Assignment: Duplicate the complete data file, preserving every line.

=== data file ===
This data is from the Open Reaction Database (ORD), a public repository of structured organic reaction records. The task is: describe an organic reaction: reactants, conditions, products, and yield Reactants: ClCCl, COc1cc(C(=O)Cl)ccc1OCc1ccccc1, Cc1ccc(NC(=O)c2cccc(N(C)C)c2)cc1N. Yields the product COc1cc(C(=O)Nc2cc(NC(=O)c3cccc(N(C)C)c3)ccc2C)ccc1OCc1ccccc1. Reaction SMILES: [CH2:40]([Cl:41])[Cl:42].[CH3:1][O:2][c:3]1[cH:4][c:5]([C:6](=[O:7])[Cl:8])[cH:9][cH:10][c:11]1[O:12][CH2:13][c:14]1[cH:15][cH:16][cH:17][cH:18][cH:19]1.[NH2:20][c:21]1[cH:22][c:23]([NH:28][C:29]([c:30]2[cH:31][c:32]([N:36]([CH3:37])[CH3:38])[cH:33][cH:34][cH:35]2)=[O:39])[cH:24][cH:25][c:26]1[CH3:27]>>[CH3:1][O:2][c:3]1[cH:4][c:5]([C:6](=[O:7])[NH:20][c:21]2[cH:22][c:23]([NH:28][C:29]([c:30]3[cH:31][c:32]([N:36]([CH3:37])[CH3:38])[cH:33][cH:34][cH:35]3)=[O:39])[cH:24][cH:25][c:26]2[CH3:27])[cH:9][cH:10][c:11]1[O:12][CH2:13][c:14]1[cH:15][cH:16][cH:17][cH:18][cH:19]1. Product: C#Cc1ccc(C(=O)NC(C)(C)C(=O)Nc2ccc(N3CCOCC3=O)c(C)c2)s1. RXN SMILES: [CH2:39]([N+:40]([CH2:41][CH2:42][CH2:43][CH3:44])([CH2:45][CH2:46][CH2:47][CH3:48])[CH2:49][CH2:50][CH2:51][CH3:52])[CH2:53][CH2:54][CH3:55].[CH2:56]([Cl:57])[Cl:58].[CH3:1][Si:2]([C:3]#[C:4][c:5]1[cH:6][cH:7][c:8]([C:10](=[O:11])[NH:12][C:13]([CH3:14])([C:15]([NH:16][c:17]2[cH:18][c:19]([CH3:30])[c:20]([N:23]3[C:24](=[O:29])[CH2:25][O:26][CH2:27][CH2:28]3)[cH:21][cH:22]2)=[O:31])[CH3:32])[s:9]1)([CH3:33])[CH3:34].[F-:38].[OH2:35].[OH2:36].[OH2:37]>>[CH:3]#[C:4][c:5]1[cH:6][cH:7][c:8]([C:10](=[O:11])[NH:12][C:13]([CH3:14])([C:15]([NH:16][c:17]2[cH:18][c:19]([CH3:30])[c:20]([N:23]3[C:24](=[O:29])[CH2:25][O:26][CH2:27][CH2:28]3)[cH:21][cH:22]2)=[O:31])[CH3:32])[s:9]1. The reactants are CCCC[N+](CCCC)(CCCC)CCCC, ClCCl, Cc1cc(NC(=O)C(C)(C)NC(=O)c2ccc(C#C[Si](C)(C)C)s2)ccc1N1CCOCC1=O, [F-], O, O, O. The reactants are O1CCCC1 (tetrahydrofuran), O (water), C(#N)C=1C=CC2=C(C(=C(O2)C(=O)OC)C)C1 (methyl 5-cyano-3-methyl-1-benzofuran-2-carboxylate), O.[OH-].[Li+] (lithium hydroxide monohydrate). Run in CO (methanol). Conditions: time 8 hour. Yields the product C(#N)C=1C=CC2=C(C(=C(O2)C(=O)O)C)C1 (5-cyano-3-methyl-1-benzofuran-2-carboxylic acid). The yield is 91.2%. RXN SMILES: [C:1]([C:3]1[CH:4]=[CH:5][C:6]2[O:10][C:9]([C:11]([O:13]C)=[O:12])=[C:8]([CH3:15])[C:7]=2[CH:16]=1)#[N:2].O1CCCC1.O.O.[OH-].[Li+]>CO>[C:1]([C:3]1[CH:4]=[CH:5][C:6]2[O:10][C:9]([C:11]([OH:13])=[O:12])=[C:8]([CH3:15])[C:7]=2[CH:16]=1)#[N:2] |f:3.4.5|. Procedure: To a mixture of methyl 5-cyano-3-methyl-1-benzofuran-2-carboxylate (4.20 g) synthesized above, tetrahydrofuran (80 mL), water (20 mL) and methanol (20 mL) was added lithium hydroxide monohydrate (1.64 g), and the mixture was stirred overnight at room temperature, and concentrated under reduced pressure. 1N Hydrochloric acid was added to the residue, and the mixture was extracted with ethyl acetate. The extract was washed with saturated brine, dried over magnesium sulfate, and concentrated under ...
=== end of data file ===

This data is from the Open Reaction Database (ORD), a public repository of structured organic reaction records. The task is: describe an organic reaction: reactants, conditions, products, and yield Reactants: ClCCl, COc1cc(C(=O)Cl)ccc1OCc1ccccc1, Cc1ccc(NC(=O)c2cccc(N(C)C)c2)cc1N. Yields the product COc1cc(C(=O)Nc2cc(NC(=O)c3cccc(N(C)C)c3)ccc2C)ccc1OCc1ccccc1. Reaction SMILES: [CH2:40]([Cl:41])[Cl:42].[CH3:1][O:2][c:3]1[cH:4][c:5]([C:6](=[O:7])[Cl:8])[cH:9][cH:10][c:11]1[O:12][CH2:13][c:14]1[cH:15][cH:16][cH:17][cH:18][cH:19]1.[NH2:20][c:21]1[cH:22][c:23]([NH:28][C:29]([c:30]2[cH:31][c:32]([N:36]([CH3:37])[CH3:38])[cH:33][cH:34][cH:35]2)=[O:39])[cH:24][cH:25][c:26]1[CH3:27]>>[CH3:1][O:2][c:3]1[cH:4][c:5]([C:6](=[O:7])[NH:20][c:21]2[cH:22][c:23]([NH:28][C:29]([c:30]3[cH:31][c:32]([N:36]([CH3:37])[CH3:38])[cH:33][cH:34][cH:35]3)=[O:39])[cH:24][cH:25][c:26]2[CH3:27])[cH:9][cH:10][c:11]1[O:12][CH2:13][c:14]1[cH:15][cH:16][cH:17][cH:18][cH:19]1. Product: C#Cc1ccc(C(=O)NC(C)(C)C(=O)Nc2ccc(N3CCOCC3=O)c(C)c2)s1. RXN SMILES: [CH2:39]([N+:40]([CH2:41][CH2:42][CH2:43][CH3:44])([CH2:45][CH2:46][CH2:47][CH3:48])[CH2:49][CH2:50][CH2:51][CH3:52])[CH2:53][CH2:54][CH3:55].[CH2:56]([Cl:57])[Cl:58].[CH3:1][Si:2]([C:3]#[C:4][c:5]1[cH:6][cH:7][c:8]([C:10](=[O:11])[NH:12][C:13]([CH3:14])([C:15]([NH:16][c:17]2[cH:18][c:19]([CH3:30])[c:20]([N:23]3[C:24](=[O:29])[CH2:25][O:26][CH2:27][CH2:28]3)[cH:21][cH:22]2)=[O:31])[CH3:32])[s:9]1)([CH3:33])[CH3:34].[F-:38].[OH2:35].[OH2:36].[OH2:37]>>[CH:3]#[C:4][c:5]1[cH:6][cH:7][c:8]([C:10](=[O:11])[NH:12][C:13]([CH3:14])([C:15]([NH:16][c:17]2[cH:18][c:19]([CH3:30])[c:20]([N:23]3[C:24](=[O:29])[CH2:25][O:26][CH2:27][CH2:28]3)[cH:21][cH:22]2)=[O:31])[CH3:32])[s:9]1. The reactants are CCCC[N+](CCCC)(CCCC)CCCC, ClCCl, Cc1cc(NC(=O)C(C)(C)NC(=O)c2ccc(C#C[Si](C)(C)C)s2)ccc1N1CCOCC1=O, [F-], O, O, O. The reactants are O1CCCC1 (tetrahydrofuran), O (water), C(#N)C=1C=CC2=C(C(=C(O2)C(=O)OC)C)C1 (methyl 5-cyano-3-methyl-1-benzofuran-2-carboxylate), O.[OH-].[Li+] (lithium hydroxide monohydrate). Run in CO (methanol). Conditions: time 8 hour. Yields the product C(#N)C=1C=CC2=C(C(=C(O2)C(=O)O)C)C1 (5-cyano-3-methyl-1-benzofuran-2-carboxylic acid). The yield is 91.2%. RXN SMILES: [C:1]([C:3]1[CH:4]=[CH:5][C:6]2[O:10][C:9]([C:11]([O:13]C)=[O:12])=[C:8]([CH3:15])[C:7]=2[CH:16]=1)#[N:2].O1CCCC1.O.O.[OH-].[Li+]>CO>[C:1]([C:3]1[CH:4]=[CH:5][C:6]2[O:10][C:9]([C:11]([OH:13])=[O:12])=[C:8]([CH3:15])[C:7]=2[CH:16]=1)#[N:2] |f:3.4.5|. Procedure: To a mixture of methyl 5-cyano-3-methyl-1-benzofuran-2-carboxylate (4.20 g) synthesized above, tetrahydrofuran (80 mL), water (20 mL) and methanol (20 mL) was added lithium hydroxide monohydrate (1.64 g), and the mixture was stirred overnight at room temperature, and concentrated under reduced pressure. 1N Hydrochloric acid was added to the residue, and the mixture was extracted with ethyl acetate. The extract was washed with saturated brine, dried over magnesium sulfate, and concentrated under ...